Im Focus: Deep inside Galaxy M87

The nearby, giant radio galaxy M87 hosts a supermassive black hole (BH) and is well-known for its bright jet dominating the spectrum over ten orders of magnitude in frequency. Due to its proximity, jet prominence, and the large black hole mass, M87 is the best laboratory for investigating the formation, acceleration, and collimation of relativistic jets. A research team led by Silke Britzen from the Max Planck Institute for Radio Astronomy in Bonn, Germany, has found strong indication for turbulent processes connecting the accretion disk and the jet of that galaxy providing insights into the longstanding problem of the origin of astrophysical jets.

Supermassive black holes form some of the most enigmatic phenomena in astrophysics. Their enormous energy output is supposed to be generated by the...

Im Focus: A Quantum Low Pass for Photons

Physicists in Garching observe novel quantum effect that limits the number of emitted photons.

The probability to find a certain number of photons inside a laser pulse usually corresponds to a classical distribution of independent events, the so-called...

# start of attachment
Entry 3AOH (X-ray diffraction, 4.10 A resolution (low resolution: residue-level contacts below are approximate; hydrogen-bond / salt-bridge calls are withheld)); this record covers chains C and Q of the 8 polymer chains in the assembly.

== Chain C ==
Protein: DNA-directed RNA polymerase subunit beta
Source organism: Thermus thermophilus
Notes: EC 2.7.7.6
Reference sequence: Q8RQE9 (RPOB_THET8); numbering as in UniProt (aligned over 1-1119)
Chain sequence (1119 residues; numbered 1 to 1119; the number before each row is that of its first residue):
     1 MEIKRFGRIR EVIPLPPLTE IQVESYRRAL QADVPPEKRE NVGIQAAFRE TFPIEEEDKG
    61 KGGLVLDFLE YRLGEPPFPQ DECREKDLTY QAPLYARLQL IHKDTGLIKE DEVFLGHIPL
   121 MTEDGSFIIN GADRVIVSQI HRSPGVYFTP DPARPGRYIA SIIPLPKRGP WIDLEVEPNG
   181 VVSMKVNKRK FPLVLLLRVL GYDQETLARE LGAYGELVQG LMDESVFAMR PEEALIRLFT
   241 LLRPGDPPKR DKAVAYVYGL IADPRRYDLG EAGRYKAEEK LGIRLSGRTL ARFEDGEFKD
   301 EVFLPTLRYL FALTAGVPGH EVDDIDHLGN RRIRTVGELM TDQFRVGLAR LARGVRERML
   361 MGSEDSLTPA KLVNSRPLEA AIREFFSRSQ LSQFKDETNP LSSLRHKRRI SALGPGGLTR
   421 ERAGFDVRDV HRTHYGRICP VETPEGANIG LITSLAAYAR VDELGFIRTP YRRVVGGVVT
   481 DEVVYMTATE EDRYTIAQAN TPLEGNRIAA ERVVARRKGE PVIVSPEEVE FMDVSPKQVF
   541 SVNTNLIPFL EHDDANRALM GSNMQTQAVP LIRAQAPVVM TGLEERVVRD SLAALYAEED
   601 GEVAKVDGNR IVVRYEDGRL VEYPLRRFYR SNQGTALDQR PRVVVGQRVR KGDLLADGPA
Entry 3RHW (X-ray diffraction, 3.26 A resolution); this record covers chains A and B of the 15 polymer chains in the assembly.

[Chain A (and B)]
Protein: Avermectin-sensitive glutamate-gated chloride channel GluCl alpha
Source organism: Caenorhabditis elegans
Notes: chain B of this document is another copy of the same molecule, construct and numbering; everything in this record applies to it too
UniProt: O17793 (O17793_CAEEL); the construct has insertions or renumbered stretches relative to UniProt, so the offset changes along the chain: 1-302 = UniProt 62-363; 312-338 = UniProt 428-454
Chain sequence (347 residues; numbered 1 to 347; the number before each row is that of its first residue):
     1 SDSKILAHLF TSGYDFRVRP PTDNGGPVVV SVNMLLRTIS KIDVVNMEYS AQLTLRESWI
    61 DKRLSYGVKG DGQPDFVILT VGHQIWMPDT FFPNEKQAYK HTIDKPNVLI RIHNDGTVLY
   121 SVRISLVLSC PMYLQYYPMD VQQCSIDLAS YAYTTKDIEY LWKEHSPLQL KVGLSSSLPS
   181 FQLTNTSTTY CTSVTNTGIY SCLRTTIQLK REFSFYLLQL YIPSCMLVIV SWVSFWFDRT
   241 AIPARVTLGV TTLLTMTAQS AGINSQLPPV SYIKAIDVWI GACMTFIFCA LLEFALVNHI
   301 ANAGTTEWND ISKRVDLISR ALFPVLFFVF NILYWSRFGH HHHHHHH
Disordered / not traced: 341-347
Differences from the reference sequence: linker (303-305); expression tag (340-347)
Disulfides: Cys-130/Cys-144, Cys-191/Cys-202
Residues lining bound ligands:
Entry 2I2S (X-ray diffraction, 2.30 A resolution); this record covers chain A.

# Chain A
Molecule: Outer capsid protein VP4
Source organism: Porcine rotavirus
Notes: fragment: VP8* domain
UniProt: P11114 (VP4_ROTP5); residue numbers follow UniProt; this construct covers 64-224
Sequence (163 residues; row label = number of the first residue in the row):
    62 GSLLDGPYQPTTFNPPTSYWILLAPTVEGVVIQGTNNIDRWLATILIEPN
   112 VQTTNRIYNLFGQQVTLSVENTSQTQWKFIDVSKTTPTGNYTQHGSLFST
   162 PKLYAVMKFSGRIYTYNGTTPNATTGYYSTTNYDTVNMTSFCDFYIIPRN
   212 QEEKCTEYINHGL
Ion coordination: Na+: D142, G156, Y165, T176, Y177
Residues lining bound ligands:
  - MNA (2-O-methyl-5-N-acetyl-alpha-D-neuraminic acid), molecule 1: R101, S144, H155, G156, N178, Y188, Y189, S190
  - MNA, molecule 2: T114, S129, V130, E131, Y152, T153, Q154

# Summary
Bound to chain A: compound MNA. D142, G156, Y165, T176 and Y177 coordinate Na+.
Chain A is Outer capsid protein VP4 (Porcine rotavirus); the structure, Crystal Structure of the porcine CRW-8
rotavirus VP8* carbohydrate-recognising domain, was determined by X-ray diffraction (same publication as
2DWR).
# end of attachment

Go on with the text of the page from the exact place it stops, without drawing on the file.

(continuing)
Im Focus: Microprocessors based on a layer of just three atoms

Microprocessors based on atomically thin materials hold the promise of the evolution of traditional processors as well as new applications in the field of flexible electronics. Now, a TU Wien research team led by Thomas Müller has made a breakthrough in this field as part of an ongoing research project.

Two-dimensional materials, or 2D materials for short, are extremely versatile, although – or often more precisely because – they are made up of just one or a...

All Focus news of the innovation-report >>>

Anzeige

Anzeige

Event News

Expert meeting “Health Business Connect” will connect international medical technology companies

20.04.2017 | Event News

Wenn der Computer das Gehirn austrickst

18.04.2017 | Event News

7th International Conference on Crystalline Silicon Photovoltaics in Freiburg on April 3-5, 2017

03.04.2017 | Event News

 
Latest News

NASA's Fermi catches gamma-ray flashes from tropical storms

25.04.2017 | Physics and Astronomy

Researchers invent process to make sustainable rubber, plastics

25.04.2017 | Materials Sciences

Transfecting cells gently – the LZH presents a GNOME prototype at the Labvolution 2017

25.04.2017 | Life Sciences

VideoLinks
B2B-VideoLinks
More VideoLinks >>>